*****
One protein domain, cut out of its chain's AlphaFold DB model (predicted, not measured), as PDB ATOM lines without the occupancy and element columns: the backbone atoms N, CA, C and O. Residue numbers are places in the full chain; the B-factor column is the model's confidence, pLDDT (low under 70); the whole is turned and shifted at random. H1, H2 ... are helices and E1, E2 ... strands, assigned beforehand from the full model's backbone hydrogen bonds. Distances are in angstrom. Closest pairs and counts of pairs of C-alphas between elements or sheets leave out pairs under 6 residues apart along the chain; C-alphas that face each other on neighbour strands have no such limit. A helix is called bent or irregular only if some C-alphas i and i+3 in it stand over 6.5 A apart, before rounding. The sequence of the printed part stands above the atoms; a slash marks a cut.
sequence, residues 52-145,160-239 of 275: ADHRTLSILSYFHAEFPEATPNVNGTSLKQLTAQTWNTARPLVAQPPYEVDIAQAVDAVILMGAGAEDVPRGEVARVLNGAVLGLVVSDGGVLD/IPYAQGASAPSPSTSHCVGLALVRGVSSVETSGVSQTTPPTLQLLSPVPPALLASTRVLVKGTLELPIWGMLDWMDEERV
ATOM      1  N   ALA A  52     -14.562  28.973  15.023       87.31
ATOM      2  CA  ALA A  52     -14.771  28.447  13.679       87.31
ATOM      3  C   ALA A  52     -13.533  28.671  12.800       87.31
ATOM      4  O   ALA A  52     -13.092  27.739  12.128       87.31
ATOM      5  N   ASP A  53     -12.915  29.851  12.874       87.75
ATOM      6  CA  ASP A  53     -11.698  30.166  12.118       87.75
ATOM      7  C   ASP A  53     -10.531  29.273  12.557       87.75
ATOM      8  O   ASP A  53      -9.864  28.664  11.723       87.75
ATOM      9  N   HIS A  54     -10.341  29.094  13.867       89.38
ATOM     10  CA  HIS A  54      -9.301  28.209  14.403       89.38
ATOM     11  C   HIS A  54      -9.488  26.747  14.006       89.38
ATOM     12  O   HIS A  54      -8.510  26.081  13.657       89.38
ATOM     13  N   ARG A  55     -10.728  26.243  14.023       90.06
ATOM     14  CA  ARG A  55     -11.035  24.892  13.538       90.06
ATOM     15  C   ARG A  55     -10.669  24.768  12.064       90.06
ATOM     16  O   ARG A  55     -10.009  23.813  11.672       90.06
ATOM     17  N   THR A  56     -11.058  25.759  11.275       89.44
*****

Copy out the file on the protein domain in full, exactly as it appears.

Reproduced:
One protein domain, cut out of its chain's AlphaFold DB model (predicted, not measured), as PDB ATOM lines without the occupancy and element columns: the backbone atoms N, CA, C and O. Residue numbers are places in the full chain; the B-factor column is the model's confidence, pLDDT (low under 70); the whole is turned and shifted at random. H1, H2 ... are helices and E1, E2 ... strands, assigned beforehand from the full model's backbone hydrogen bonds. Distances are in angstrom. Closest pairs and counts of pairs of C-alphas between elements or sheets leave out pairs under 6 residues apart along the chain; C-alphas that face each other on neighbour strands have no such limit. A helix is called bent or irregular only if some C-alphas i and i+3 in it stand over 6.5 A apart, before rounding. The sequence of the printed part stands above the atoms; a slash marks a cut.
sequence, residues 52-145,160-239 of 275: ADHRTLSILSYFHAEFPEATPNVNGTSLKQLTAQTWNTARPLVAQPPYEVDIAQAVDAVILMGAGAEDVPRGEVARVLNGAVLGLVVSDGGVLD/IPYAQGASAPSPSTSHCVGLALVRGVSSVETSGVSQTTPPTLQLLSPVPPALLASTRVLVKGTLELPIWGMLDWMDEERV
ATOM      1  N   ALA A  52     -14.562  28.973  15.023       87.31
ATOM      2  CA  ALA A  52     -14.771  28.447  13.679       87.31
ATOM      3  C   ALA A  52     -13.533  28.671  12.800       87.31
ATOM      4  O   ALA A  52     -13.092  27.739  12.128       87.31
ATOM      5  N   ASP A  53     -12.915  29.851  12.874       87.75
ATOM      6  CA  ASP A  53     -11.698  30.166  12.118       87.75
ATOM      7  C   ASP A  53     -10.531  29.273  12.557       87.75
ATOM      8  O   ASP A  53      -9.864  28.664  11.723       87.75
ATOM      9  N   HIS A  54     -10.341  29.094  13.867       89.38
ATOM     10  CA  HIS A  54      -9.301  28.209  14.403       89.38
ATOM     11  C   HIS A  54      -9.488  26.747  14.006       89.38
ATOM     12  O   HIS A  54      -8.510  26.081  13.657       89.38
ATOM     13  N   ARG A  55     -10.728  26.243  14.023       90.06
ATOM     14  CA  ARG A  55     -11.035  24.892  13.538       90.06
ATOM     15  C   ARG A  55     -10.669  24.768  12.064       90.06
ATOM     16  O   ARG A  55     -10.009  23.813  11.672       90.06
ATOM     17  N   THR A  56     -11.058  25.759  11.275       89.44